By Phil Reilly, CACOR member.
Hello to Ottawa mayoralty and regional councilor candidates,
I live near Kinburn and ask, that if you want my vote, that you improve food self-sufficiency programmes in Ottawa.
I am an individual who sees a future in which municipalities need to take on more responsibilities and partnerships with its citizens to provide local food production capabilities (yes, and increasingly tax its citizens for new community services). This is certainly different from the current “leave it to the big-agriculture” and “just-in-time delivery systems” which, in a catastrophic event, can fail to provide needed food for everyone.
My vision includes an Ottawa which grows 50% of our food locally and organically, by 2050.
Much is written about a not-too-distant future where, due to environmental and economic conditions, residents of large municipalities will need to be able to have more available food production land within its jurisdictional borders and have experienced people to pass on needed horticultural skills to next generations. With foresight and appropriate planning, it is possible to produce a great deal of food in the Ottawa bio-region (which include both sides of the river).
What prompts me to ask you to support my vision?
For a 25-year period (ending in 2009) my wife and I operated a home-based ornamental plant nursery (Reilly’s Country Gardens) on our rural property near Kinburn. My educational background (in plant science and ecology at Carleton University) resulted in a decade of contract work, in the 1990’s, for Federal Government departments with environmental sustainability focuses. Since closing our nursery, to enjoy retirement, we have ramped up vegetable and fruit production capabilities on our one-acre property. Our aim is to expand our produce growing, processing, and storage efforts (as much as possible, in our house’s cool and dark crawl space) to yield much of our family’s annual vegetable and fruit dietary needs and to share any excesses with our friends. To extend our food production capacity beyond nature’s usual six-month long growing season, we have both a small (240 square-foot) indoor growing room, using additional gro-light units, and a 450 square foot outdoor greenhouse. This allows us to grow and harvest many of our own vegetable-based foods from late in March through to early January.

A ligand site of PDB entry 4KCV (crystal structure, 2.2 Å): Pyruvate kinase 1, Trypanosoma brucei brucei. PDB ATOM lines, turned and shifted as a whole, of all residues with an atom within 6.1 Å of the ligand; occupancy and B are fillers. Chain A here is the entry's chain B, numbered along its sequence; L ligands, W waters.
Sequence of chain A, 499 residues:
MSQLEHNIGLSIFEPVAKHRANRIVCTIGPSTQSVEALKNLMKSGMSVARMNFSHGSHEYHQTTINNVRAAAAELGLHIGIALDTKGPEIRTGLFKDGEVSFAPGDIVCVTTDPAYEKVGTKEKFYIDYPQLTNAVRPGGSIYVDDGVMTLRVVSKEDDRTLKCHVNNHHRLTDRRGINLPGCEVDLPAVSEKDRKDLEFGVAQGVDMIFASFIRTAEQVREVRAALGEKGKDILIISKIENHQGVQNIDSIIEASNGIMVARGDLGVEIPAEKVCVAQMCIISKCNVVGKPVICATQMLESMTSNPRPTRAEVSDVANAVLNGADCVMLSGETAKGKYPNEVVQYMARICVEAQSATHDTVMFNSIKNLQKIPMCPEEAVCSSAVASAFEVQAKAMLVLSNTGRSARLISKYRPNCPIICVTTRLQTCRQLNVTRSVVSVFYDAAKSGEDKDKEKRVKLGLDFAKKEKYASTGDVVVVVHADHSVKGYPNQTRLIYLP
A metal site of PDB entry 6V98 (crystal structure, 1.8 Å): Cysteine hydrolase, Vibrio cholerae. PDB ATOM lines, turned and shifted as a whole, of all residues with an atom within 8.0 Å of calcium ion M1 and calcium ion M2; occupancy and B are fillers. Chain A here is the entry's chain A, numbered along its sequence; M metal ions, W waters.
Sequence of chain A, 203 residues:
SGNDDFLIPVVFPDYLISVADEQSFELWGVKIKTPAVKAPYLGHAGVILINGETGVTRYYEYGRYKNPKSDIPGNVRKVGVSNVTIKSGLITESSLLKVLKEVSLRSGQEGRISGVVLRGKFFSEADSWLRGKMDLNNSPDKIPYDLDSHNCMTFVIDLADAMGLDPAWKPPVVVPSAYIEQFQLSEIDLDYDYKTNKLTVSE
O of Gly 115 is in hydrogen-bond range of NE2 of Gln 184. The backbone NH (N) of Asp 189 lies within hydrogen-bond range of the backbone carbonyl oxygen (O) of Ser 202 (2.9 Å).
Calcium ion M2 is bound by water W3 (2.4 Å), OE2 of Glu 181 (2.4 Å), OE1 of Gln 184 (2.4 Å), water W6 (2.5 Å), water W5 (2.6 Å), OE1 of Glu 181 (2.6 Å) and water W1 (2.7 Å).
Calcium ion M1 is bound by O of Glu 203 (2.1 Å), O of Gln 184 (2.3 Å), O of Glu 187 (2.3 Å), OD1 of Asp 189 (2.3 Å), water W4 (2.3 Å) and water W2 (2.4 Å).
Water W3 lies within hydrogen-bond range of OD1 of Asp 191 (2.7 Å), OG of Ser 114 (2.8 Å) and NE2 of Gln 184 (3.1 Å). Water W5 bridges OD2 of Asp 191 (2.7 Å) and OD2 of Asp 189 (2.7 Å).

Beyond (but associated with) our concerns for food security, we are also moving towards personal electrical security. The impact of electrical grid failure impacts everyone’s survival and security when disasters (e.g. floods, fires, droughts, tornadoes) disrupt or over-tax electrical grid functionality.
Seeing a future need to be prepared for extended periods of electrical grid failures and transportation-oriented fuel shortages, we have invested in a whole-house propane generator, which automatically activates within 20 seconds of grid shutdown, to protect our extensive freezer-stored foods and artificial light units in our indoor grow room, for periods of grid shutdown. This generator also will maintain power to our well water supplies for irrigation and household needs.
Additionally, regarding electrical supply security, nine years ago we installed a 10 kW solar panel system which can, at a future time, be quickly converted to a system which supplies our home and two electric vehicles with electricity to maintain contact with health and other community services. Our generated electricity is currently directed into the Ontario hydro grid. While we hope we never need to be called upon to provide emergency services to our local neighbours, we are some of the few who are positioned to act independent of the grid in times of grid shutdowns from a variety of causes. We have also divested ourselves from solely-powered fossil fuelled vehicles and replaced them with two electrically-powered vehicles (one all-electric and one hybrid electric) which will allow us continued future connectivity with essential urban health and community services.